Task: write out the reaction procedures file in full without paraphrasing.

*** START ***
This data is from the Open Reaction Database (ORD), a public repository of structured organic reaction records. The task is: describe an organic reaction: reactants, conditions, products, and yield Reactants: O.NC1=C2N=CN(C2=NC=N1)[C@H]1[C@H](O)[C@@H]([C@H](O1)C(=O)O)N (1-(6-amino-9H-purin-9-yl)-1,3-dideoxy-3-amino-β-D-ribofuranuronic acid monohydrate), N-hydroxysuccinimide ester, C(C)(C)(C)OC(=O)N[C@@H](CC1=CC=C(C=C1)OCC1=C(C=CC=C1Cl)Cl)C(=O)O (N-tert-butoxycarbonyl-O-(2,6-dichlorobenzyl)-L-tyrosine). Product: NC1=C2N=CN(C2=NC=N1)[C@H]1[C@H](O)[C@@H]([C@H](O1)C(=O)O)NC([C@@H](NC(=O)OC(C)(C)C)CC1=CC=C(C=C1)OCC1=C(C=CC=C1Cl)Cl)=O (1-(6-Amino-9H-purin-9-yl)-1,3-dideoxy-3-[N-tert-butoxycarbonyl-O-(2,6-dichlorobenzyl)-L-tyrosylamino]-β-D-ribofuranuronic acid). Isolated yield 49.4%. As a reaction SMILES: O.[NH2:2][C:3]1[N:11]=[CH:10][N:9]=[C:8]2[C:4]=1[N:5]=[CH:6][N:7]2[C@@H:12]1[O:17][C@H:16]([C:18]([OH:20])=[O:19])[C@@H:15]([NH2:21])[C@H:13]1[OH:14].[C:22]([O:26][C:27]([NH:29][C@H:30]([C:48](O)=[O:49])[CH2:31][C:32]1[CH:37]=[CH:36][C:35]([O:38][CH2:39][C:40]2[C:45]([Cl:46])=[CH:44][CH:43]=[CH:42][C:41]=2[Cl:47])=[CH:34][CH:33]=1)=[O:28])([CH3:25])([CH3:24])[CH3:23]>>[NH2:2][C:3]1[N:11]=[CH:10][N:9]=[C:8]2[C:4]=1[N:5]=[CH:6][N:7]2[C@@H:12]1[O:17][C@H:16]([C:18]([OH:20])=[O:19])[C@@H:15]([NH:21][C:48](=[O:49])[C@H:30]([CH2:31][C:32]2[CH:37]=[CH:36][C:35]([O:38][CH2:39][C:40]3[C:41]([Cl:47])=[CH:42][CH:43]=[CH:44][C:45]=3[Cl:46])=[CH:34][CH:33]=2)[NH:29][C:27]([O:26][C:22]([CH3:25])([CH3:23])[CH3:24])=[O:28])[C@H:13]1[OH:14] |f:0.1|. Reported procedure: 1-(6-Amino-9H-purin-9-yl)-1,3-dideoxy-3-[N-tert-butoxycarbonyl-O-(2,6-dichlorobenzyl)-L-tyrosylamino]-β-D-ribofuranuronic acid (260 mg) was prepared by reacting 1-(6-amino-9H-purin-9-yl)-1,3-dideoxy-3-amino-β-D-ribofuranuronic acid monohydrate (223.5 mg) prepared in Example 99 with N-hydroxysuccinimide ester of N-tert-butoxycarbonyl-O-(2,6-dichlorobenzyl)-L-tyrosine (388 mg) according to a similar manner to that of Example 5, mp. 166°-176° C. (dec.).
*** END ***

This data is from the Open Reaction Database (ORD), a public repository of structured organic reaction records. The task is: describe an organic reaction: reactants, conditions, products, and yield Reactants: O.NC1=C2N=CN(C2=NC=N1)[C@H]1[C@H](O)[C@@H]([C@H](O1)C(=O)O)N (1-(6-amino-9H-purin-9-yl)-1,3-dideoxy-3-amino-β-D-ribofuranuronic acid monohydrate), N-hydroxysuccinimide ester, C(C)(C)(C)OC(=O)N[C@@H](CC1=CC=C(C=C1)OCC1=C(C=CC=C1Cl)Cl)C(=O)O (N-tert-butoxycarbonyl-O-(2,6-dichlorobenzyl)-L-tyrosine). Product: NC1=C2N=CN(C2=NC=N1)[C@H]1[C@H](O)[C@@H]([C@H](O1)C(=O)O)NC([C@@H](NC(=O)OC(C)(C)C)CC1=CC=C(C=C1)OCC1=C(C=CC=C1Cl)Cl)=O (1-(6-Amino-9H-purin-9-yl)-1,3-dideoxy-3-[N-tert-butoxycarbonyl-O-(2,6-dichlorobenzyl)-L-tyrosylamino]-β-D-ribofuranuronic acid). Isolated yield 49.4%. As a reaction SMILES: O.[NH2:2][C:3]1[N:11]=[CH:10][N:9]=[C:8]2[C:4]=1[N:5]=[CH:6][N:7]2[C@@H:12]1[O:17][C@H:16]([C:18]([OH:20])=[O:19])[C@@H:15]([NH2:21])[C@H:13]1[OH:14].[C:22]([O:26][C:27]([NH:29][C@H:30]([C:48](O)=[O:49])[CH2:31][C:32]1[CH:37]=[CH:36][C:35]([O:38][CH2:39][C:40]2[C:45]([Cl:46])=[CH:44][CH:43]=[CH:42][C:41]=2[Cl:47])=[CH:34][CH:33]=1)=[O:28])([CH3:25])([CH3:24])[CH3:23]>>[NH2:2][C:3]1[N:11]=[CH:10][N:9]=[C:8]2[C:4]=1[N:5]=[CH:6][N:7]2[C@@H:12]1[O:17][C@H:16]([C:18]([OH:20])=[O:19])[C@@H:15]([NH:21][C:48](=[O:49])[C@H:30]([CH2:31][C:32]2[CH:37]=[CH:36][C:35]([O:38][CH2:39][C:40]3[C:41]([Cl:47])=[CH:42][CH:43]=[CH:44][C:45]=3[Cl:46])=[CH:34][CH:33]=2)[NH:29][C:27]([O:26][C:22]([CH3:25])([CH3:23])[CH3:24])=[O:28])[C@H:13]1[OH:14] |f:0.1|. Reported procedure: 1-(6-Amino-9H-purin-9-yl)-1,3-dideoxy-3-[N-tert-butoxycarbonyl-O-(2,6-dichlorobenzyl)-L-tyrosylamino]-β-D-ribofuranuronic acid (260 mg) was prepared by reacting 1-(6-amino-9H-purin-9-yl)-1,3-dideoxy-3-amino-β-D-ribofuranuronic acid monohydrate (223.5 mg) prepared in Example 99 with N-hydroxysuccinimide ester of N-tert-butoxycarbonyl-O-(2,6-dichlorobenzyl)-L-tyrosine (388 mg) according to a similar manner to that of Example 5, mp. 166°-176° C. (dec.).